Discover the Architecture of Staged Realities
Saskia van Stein about her new exhibition about Disney
Disney has been in our lives for over a century. From humble hand-drawn animations to the imperium it is today. Many generations in Western society have grown up with Disney and his characters. Has he changed us and our perception of reality? The exhibition Architecture of Staged Realities at Het Nieuwe Instituut delves deep into the effects Walt Disney has on our society.
Saskia van Stein is the curator of The Architecture of Staged Realities, director at the International Architecture Biennale Rotterdam, Head of the Master of Arts The Critical Inquiry Lab Design Academy Eindhoven and moderator at What Design Can Do.
“As a community we like to put ourselves up to stories. We used to find them in the Bible, but nowadays we may find them on Instagram. Stories have an indicative effect. It refers back to our identity. You will see or seek yourself through the lens of these stories. For example, why do young girls like to wear princess dresses,” questions Saskia. “Another question that is not often asked: how does our material surrounding inform our identity? Where do we feel at home?” This and more is explored by her in this exhibition.
The exhibition questions certain aspects of Disney cultural production. Like the male-female or other gendered relationship, the copy and the original, the role of stereotypes, the feeling of belonging, connectivity and storytelling in architecture. The exhibition connects the present to the past and shows which influences Disney has (had) in our society. How much of their influences do you recognize in daily life? Which unconscious influence does Disney have on you?
Van Stein continues: “We enter the scenography of Frédérique Albert-Bordenave. We collaborated together with Disney’s quote ‘Imagination is the model of which reality is built’ as a guideline. The color Go Away Green, a color Disney patented, is the guiding principle for the imaginary. Once an imagination is realised, it determines our outlook on reality. It is a reciprocity in time in which we are all captured."
Go Away Green is a color that we don't register. This color is used to hide all the backstage buildings and construction walls in Disneyland, so the audience can experience Disney without distraction.
Van Stein: “Walt Disney is of simple descent. He was born in 1901 in the town of Marceline, MO. When you enter Disneyland, you begin on Main Street. From there, the other theme parks branch off. So in a way, isn’t he constantly trying to reconstruct his own life?"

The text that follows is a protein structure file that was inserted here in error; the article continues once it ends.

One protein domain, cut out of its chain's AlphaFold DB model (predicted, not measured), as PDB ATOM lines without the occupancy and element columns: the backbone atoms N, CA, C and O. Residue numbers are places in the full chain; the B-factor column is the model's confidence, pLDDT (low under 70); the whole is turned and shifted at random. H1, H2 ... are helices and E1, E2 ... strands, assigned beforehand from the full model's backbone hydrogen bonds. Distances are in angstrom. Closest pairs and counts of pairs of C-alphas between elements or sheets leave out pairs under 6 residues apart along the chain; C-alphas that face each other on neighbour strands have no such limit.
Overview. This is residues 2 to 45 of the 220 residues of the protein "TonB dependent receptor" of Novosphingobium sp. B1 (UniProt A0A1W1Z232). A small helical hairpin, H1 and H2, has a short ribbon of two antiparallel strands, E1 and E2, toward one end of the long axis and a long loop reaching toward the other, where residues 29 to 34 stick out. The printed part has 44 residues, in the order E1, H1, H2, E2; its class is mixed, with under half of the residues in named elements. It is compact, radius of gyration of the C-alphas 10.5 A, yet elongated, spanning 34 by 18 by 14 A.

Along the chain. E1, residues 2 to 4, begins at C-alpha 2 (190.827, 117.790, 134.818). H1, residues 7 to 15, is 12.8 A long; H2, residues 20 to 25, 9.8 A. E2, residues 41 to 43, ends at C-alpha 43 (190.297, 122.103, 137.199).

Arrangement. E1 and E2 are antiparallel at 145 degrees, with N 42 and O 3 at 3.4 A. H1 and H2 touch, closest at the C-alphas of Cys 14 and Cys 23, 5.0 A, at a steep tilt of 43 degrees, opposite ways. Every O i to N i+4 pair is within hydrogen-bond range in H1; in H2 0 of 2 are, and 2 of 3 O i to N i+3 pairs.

“Castaway Cay, a pirate island, is situated in the archipelago of the Bahamas. In the 50s, an aviator built a landing site on this island when it was still called ‘Corda Cay’. It was the perfect hub to smuggle cocaine to Miami. Disney has signed a 100 year lease on this island and changed it drastically to fit the Disney narrative. So, they gave it a different name and rewrote history and made it a pirate island, even though there were never pirates present. You see they created this sweet Disney story which replaces the real history of the place.”
Van Stein: “The complexity of Disney, of Walt himself, strikes me. His incredible drive to innovate. I live so close to that man, that I have some sort of ambiguous relationship with him. There are things that I dislike or rather that are problematic with a contemporary gaze. To a certain extent he is a character I made up, since he is already deceased. I really respect his courage. For example, he sold his car and took out a double mortgage to make his first full feature animated movie. Who takes risks like that? To really do something that you believe in. He changed his birth date on his birth certificate from 1901 to 1900 to be an ambulance driver during the First World War. That’s where is all began, Walt familiarized himself with fairytales and the architecture of the Old European continent, then upon his return these stories served to unify a nation of migrants, the US."
For over a century, Disney has brought us all kinds of stories. Have they played a big role in your childhood? And how did these stories change you and your perspective on life? The Architecture of Staged Realities might give you new perspectives and lets you question your relation to Disney.
Due to the government restrictions, currently the exhibition is not open for the public. The final day of the exhibition will be on March 27.